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Conversation about antisemitism went horribly wrong (note, I’m not Jewish)

Hello, I just brought up a matter in a conversation with my brother and his fiance, who is Jewish, that I hoped might ameliorate their views about whether our mother’s partner is antisemitic, but ended up going completely sideways. The background is that my mother’s partner is a very liberal, tolerant (supports BLM etc) painfully corny but well-meaning, in my view. An example of a usual corny joke might be something along the lines of saying he’s making a “PANdemic” while cooking something in a pan and thinking that’s hilarious.

Apparently, a couple years ago, around the holidays, my brother, his fiance, my mother, and her partner were going holiday shopping and discussing what to get. My mother’s partner turned to my brother’s fiance and said, “We could buy you a dreidel,” thinking he was being humorous and clever. I didn’t know about this incident until around a month ago, and my brother and his fiance shared their view that he is antisemitic for singling her out based on her Jewish identity. At first, I was surprised they characterized him as antisemitic for that, but my brother’s fiance noted that someone doesn’t have to overtly say they hate Jews to be antisemitic.

Fast forward to today: I asked my brother and his fiance if their views on my mother’s partner have changed since my mother mentioned in a group text the other day that her partner attended a solidarity rally/vigil for the Jews in our hometown (~25% Jewish) against potential antisemitic acts; the group text started with my mother asking my brother’s fiance whether her extended family is Israel was okay.

Although it was not my intent, my brother and his fiance were extremely upset and angry at my question. In their view, I was invalidating his fiance’s experience of antisemitism with the dreidel incident (like saying someone who attends a George Floyd rally can’t be racist) and was trying to convince her that his comment was okay. I explained that I did not think it was okay and was sorry I made her feel that it was. I tried to clarify that I thought antisemitism conveyed a stronger sense of animus toward Jews than what the partner said. I acknowledged that even if someone didn’t mean it in a harmful way, teasing someone based on a specific *stereotype or trope* about Jewishness (“You must have a few lawyers in the family,” “You must be good with money”) is antisemitic. But I likened his dreidel comment to joking that we must like soy sauce because we are Chinese. Ignorant, insensitive, discriminatory, and prejudiced? Yes, but neither case felt like a stereotype per se (good or bad) about our group identity. They countered that antisemitism is equivalent to racism and both exist on a spectrum.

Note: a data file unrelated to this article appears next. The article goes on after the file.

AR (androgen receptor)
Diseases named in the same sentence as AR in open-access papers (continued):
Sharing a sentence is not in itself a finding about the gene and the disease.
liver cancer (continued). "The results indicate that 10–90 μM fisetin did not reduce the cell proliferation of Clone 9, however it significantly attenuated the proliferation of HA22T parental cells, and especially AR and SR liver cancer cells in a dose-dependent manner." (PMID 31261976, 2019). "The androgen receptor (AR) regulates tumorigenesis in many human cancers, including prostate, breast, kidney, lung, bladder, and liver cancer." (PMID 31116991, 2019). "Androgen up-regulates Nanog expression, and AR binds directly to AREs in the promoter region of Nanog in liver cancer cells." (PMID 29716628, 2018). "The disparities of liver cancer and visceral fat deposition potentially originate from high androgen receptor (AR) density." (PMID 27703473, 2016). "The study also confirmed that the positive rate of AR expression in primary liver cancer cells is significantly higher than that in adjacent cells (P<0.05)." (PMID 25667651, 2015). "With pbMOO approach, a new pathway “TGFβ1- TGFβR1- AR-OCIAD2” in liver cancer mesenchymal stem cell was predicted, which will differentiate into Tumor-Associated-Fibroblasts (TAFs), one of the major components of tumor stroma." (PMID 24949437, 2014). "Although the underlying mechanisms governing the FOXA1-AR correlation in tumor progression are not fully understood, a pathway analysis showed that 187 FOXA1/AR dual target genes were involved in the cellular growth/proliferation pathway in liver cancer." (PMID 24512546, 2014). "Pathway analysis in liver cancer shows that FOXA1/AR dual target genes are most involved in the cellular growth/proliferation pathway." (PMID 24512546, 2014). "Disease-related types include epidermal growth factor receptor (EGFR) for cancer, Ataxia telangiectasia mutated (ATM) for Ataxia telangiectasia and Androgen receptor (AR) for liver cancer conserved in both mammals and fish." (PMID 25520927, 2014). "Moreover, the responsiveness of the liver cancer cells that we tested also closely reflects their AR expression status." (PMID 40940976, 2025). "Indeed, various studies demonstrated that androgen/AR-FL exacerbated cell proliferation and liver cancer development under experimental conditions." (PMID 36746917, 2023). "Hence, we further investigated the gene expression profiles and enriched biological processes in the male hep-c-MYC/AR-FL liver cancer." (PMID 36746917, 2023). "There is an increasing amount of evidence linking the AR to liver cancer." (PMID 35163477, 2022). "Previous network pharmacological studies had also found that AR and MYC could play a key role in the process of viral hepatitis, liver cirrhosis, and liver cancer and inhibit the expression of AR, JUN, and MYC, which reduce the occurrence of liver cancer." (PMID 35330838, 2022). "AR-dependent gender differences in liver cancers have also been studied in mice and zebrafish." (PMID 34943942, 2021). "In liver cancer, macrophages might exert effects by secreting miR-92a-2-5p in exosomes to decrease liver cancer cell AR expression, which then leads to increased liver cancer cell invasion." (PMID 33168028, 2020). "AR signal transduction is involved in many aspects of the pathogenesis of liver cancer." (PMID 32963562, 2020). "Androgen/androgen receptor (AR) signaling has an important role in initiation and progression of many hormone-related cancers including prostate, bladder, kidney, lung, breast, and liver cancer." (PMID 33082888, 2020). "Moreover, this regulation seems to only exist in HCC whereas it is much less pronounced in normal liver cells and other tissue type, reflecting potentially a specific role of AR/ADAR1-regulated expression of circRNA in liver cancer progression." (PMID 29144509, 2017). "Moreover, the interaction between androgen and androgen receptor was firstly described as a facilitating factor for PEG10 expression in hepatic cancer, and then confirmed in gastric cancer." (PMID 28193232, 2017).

Although my original intent was to see if the attendance of the rally softened their views about the partner (it didn’t, they stated there’s no way they can tell what his intention was in attending), it very much backfired and I’m afraid caused strain where there was not any in my relationship with both my brother and his fiance. They pointed out that I had terrible timing and have brought further pain in this already scary and terrible time for the fiance.

There have been past debates about matters like whether whites wearing dreadlocks etc is racist (b/c culturally appropriative), and I get now that whether or not something is racist, antisemitic, or any other kind of -ism is not up for debate by the people not affected by it. But I’ve seen people of certain groups have a diversity of opinion about whether they individually find something racist etc. I’m posting this to ask how individuals who are Jewish find the dreidel remark; this is for my own understanding of people’s perspectives – not at all to further pursue this issue with my bro and his fiance. No way.

Thanks for anyone’s time in reading all this and sharing their thoughts and peace be to all.

submitted by /u/ridicolosamente
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Source: Reditt

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